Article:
A World Health Organization official announced that the death rate for patients inflicted with the Ebola virus has risen dramatically, and predicted as many as 10,000 new cases per week if nothing serious is done to curb the outbreak within the next two months.
Previously, the WHO pegged the Ebola death rate at 50 percent; but the organization’s assistant director-general, Dr. Bruce Aylward, upped that estimate to 70%, making Ebola, in his words, “a high mortality disease,” according to the Associated Press, which reported:
He [Aylward] told reporters that if the world’s response to the Ebola crisis isn’t stepped up within 60 days, “a lot more people will die” and there will be a huge need to deal with the spiraling numbers of cases.
For the last four weeks, there’s been about 1,000 new cases per week — including suspected, confirmed and probable cases, he said, adding that the U.N. health agency is aiming to get 70 percent of cases isolated within two months to reverse the outbreak.
This is a far cry from the WHO’s assessment from six months ago, when it considered the outbreak to be geographically limited. The BBC reported in April:
The deadly Ebola outbreak in Guinea, West Africa, remains in a “limited geographic area”, the World Health Organization has said. WHO spokesman Gregory Hartl said it was neither an epidemic, nor unprecedented.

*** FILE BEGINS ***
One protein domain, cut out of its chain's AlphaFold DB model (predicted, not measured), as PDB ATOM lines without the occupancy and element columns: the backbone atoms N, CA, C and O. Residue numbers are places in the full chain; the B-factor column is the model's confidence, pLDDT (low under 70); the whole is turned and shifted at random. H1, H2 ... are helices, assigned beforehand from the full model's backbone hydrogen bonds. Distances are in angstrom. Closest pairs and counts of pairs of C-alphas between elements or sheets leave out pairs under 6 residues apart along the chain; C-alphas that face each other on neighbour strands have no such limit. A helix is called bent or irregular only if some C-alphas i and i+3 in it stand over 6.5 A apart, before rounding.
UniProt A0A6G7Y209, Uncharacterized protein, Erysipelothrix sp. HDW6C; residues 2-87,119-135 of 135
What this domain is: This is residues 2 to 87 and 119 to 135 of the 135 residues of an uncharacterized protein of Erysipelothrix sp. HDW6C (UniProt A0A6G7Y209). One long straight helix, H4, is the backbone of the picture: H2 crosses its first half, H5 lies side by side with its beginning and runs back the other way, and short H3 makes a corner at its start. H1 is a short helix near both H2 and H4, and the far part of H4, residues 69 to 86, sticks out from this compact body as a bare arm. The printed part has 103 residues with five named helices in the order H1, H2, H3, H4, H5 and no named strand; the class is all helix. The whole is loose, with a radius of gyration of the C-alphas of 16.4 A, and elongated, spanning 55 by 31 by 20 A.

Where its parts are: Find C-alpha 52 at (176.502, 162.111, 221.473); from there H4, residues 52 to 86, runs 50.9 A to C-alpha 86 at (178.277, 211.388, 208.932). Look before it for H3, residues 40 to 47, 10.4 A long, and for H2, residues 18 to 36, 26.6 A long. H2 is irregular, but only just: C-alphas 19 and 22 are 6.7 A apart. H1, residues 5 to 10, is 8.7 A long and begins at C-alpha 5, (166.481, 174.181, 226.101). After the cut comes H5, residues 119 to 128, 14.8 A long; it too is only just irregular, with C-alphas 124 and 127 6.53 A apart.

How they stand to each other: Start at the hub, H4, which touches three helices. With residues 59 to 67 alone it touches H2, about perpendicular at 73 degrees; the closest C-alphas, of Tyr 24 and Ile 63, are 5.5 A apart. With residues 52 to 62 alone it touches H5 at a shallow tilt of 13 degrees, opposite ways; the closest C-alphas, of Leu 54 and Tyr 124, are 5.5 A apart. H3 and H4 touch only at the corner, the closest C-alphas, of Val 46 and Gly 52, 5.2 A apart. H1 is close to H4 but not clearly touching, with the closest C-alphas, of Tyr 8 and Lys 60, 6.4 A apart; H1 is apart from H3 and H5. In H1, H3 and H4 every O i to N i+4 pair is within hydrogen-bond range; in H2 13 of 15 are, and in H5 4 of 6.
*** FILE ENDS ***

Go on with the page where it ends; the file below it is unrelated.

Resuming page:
“We need to be very careful about how we characterize something which is up to now an outbreak with sporadic cases,” Mr Hartl told reporters in Geneva, Switzerland.
The WHO says the epidemiology of this outbreak is the same as previous outbreaks and remains localized, the BBC’s Imogen Foulkes reports from Geneva.
The outbreak is no longer limited by geography.
A United Nations medical worker died at St. Georg Hospital in Leipzig, Germany, hospital officials announced Tuesday.
The patient was a 56-year-old Sudanese national who contracted the virus while working in Liberia. There is also currently one other Ebola patient under treatment in Germany.
Here in the United States, nurse Nina Pham contracted the virus while treating an Ebola patient in a Texas hospital. During all contacts with the patient, she was reported to be outfitted in full protective gear.
Her’s is the first case where Ebola was transmitted wholly within the borders of the United States. The patient she treated, Thomas Eric Duncan, brought the virus with him from Liberia and later died.
In yet another case of a health care worker becoming the patient, last week, Teresa Romero Ramos, a Spanish nurse’s assistant, became the first person to contract the virus in Europe, according to CNN. She is reportedly having difficulty breathing and is in critical condition.
Former Surgeon General Richard Carmona, a Democratic candidate for the U.S. Senate, appeared on Fox and Friends Tuesday and told co-host Brian Kilmeade that “absolutely we should have on the table” the precaution of banning all flights from West Africa.
— FOX & Friends (@foxandfriends) October 14, 2014
So far, the president has chosen not to take this step.